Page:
Prime Minister Benjamin Netanyahu has lambasted the European Union’s lacklustre response to Iran’s uranium enrichment violations beyond the permitted level.
In an scathing rebuke the Israeli leader compared EU’s actions to attempting concessions with Nazi Germany after foreign ministers said contraventions were not “significant”.
“The EU response to Iranian violations reminds me of European passivism in the 1930s,” Netanyahu said in a video statement. “Then as well, there were those who hid their heads in the sand and never saw the approaching danger.”
He added, “Apparently, there are those in Europe who won’t wake up until Iranian missiles slam into their continent. That of course will be too late. In any event, we will continue doing whatever is necessary to prevent Iran from acquiring nuclear weapons.”
Israel views Washington’s stance in sanctioning Tehran as the preferred action.
While Iranian leader Hassan Rouhani has affirmed Iran would negotiate if the US lifts sanctions and return to the table, that hope appears a non-starter.
Gordon Sondland, US Ambassador to the EU, told the BBC, “Our European friends should join the US in unequivocally condemning Iran’s actions with respect to their malign activities, not just in the Strait of Hormuz but throughout the world.”
EU nations however hope diplomatic pressure will resurrect the collapsing 2015 nuclear deal.
Member states met in Brussels to discuss a way forward after Iran’s actions this week.
EU foreign policy chief Federica Mogherini said breaches were “not serious” enough to trigger “snap back” sanctions against Iran.
“None of the parties to the agreement have signalled their intention to invoke this article, which means that none of them is, for the moment, for the time being, with data we had in particular from the IAEA, considering the non-compliance a ‘significant’ non-compliance.”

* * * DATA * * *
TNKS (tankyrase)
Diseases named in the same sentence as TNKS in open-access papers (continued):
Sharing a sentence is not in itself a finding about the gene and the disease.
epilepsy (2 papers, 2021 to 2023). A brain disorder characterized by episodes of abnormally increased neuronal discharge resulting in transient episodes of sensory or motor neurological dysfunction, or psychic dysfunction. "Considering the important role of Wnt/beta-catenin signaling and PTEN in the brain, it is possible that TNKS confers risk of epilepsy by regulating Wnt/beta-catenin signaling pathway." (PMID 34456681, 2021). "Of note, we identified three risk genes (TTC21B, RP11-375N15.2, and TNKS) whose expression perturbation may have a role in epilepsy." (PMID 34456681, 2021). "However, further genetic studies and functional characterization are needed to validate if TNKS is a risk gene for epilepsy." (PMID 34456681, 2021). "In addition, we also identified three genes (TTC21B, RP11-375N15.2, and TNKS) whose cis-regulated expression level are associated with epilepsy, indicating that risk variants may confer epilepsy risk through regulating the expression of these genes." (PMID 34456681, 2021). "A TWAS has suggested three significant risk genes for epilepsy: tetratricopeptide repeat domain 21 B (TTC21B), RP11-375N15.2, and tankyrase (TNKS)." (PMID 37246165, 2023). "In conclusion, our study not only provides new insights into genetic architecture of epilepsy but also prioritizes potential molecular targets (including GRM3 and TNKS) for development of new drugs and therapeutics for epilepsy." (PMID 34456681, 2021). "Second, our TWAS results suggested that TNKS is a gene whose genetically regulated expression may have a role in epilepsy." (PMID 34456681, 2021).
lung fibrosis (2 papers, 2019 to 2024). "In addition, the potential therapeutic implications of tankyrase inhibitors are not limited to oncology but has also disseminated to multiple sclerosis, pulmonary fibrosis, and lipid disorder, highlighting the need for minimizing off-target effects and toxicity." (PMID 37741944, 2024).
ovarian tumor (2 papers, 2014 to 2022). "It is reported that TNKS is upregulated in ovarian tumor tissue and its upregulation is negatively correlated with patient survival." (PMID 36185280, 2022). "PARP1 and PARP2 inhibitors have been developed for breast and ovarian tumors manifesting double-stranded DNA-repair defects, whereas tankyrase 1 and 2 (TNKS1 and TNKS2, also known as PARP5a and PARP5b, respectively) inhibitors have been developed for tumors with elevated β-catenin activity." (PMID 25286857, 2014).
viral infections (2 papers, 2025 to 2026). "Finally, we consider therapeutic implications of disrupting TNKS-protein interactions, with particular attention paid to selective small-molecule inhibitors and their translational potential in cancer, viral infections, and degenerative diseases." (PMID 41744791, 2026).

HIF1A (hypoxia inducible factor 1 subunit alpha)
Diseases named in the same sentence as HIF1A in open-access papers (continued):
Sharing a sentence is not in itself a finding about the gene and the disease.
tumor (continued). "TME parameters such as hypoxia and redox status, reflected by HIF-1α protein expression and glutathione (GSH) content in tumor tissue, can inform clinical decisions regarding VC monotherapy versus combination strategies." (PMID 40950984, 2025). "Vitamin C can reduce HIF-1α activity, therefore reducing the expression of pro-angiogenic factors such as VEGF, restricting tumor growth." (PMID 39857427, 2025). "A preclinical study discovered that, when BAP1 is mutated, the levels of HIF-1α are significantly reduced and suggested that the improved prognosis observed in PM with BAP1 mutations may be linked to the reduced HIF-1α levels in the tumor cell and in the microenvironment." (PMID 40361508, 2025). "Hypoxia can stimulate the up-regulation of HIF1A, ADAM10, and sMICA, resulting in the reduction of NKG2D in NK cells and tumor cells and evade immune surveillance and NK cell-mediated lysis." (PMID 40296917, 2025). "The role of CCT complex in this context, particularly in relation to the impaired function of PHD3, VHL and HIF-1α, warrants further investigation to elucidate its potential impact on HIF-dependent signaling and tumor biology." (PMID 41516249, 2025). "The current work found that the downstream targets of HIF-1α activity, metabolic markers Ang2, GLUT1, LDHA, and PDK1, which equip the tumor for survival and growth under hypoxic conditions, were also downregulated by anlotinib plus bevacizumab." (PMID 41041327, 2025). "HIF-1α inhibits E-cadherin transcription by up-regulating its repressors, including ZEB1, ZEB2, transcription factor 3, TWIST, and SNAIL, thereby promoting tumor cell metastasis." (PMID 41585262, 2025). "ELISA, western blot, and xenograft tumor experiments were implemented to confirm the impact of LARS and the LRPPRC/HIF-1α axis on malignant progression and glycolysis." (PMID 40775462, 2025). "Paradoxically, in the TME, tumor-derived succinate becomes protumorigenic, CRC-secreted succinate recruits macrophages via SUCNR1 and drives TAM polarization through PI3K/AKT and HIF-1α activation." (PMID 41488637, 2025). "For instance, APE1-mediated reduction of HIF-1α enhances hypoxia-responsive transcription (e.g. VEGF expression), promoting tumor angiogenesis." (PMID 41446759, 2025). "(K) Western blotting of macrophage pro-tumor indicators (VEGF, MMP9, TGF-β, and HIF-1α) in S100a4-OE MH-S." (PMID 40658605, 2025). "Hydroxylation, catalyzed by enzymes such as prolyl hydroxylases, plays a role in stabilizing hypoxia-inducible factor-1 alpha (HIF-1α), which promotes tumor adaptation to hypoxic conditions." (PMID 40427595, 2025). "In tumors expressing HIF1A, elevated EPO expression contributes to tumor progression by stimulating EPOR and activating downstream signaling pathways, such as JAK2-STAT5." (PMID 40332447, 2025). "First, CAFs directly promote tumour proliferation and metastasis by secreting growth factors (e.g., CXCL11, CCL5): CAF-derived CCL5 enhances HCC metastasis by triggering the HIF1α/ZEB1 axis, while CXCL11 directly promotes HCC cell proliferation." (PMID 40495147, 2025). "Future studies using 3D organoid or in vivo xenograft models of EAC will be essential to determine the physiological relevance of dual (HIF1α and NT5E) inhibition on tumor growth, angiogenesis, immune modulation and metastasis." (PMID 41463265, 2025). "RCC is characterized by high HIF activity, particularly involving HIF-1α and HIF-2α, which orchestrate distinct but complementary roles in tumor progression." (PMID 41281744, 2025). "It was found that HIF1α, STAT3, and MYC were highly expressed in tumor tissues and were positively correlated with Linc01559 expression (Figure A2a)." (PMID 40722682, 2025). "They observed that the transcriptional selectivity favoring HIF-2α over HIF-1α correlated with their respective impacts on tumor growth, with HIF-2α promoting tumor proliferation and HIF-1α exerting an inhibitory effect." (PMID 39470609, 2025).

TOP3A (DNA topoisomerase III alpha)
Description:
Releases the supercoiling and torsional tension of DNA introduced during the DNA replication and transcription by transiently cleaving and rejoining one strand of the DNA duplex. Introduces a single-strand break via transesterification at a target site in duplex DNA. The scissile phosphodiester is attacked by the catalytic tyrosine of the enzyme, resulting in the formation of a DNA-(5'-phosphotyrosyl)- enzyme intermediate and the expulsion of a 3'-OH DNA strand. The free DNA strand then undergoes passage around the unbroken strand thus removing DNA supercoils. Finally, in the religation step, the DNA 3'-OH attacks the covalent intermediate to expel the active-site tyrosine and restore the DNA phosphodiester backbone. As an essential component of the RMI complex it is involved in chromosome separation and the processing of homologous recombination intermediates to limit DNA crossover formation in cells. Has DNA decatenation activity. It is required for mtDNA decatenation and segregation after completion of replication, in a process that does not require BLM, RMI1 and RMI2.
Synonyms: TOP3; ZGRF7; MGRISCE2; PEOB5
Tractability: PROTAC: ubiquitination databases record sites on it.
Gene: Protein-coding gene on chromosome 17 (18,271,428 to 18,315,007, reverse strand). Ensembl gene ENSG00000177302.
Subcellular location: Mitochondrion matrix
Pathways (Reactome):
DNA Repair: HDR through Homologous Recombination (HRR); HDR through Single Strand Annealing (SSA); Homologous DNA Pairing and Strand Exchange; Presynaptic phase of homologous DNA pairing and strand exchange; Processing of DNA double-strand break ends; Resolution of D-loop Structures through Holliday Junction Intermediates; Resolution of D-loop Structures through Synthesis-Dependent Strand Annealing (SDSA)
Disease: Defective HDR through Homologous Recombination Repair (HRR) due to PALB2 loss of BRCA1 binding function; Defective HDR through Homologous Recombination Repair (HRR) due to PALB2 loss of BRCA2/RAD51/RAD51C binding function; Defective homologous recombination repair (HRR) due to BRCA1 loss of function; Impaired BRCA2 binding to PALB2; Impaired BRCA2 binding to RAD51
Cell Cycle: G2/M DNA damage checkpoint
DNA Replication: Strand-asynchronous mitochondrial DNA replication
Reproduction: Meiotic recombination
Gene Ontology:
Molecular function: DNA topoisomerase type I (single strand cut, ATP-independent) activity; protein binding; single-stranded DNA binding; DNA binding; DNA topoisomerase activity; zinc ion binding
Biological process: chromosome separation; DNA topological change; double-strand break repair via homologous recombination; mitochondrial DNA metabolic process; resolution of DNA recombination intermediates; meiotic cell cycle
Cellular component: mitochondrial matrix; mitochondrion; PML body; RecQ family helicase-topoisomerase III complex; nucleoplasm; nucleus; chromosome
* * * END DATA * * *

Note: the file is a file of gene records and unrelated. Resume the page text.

“We have also noticed that all the steps that have been taken by Iran are technically reversible.”
Statements from other European officials confirmed the agreement was not terminal.
British Foreign Secretary Jeremy Hunt said Iran was still a year away from developing a nuclear deal.
“We think there is still closing small window to keep the deal alive,” he noted.
“The Europeans have to stay united on this issue in particular Britain and Germany,” added French Foreign Minsiter Jean-Yves le Drian. “The EU along with France have to ensure it will to bring Iran back to the agreement. It was a bad reaction the US decision to withdraw from the deal.”
“The deviations are not significant enough to think Iran has definitively broken the agreement,” commented Spanish Foreign Minister Josep Borrell.
As the crisis deepens, only last week, Netanyahu called on Europe to announce sanctions in response to Iran increasing its uranium enrichment beyond the 3.67% permitted.
Germany, Britain, France and the European Union expressed “deep concern” and called for an urgent meeting of the JCPOA commission.
Netanyahu described Iran’s actions as a “very, very dangerous step” and called on world leaders to impose “snapback sanctions”.
By Howard Lawrence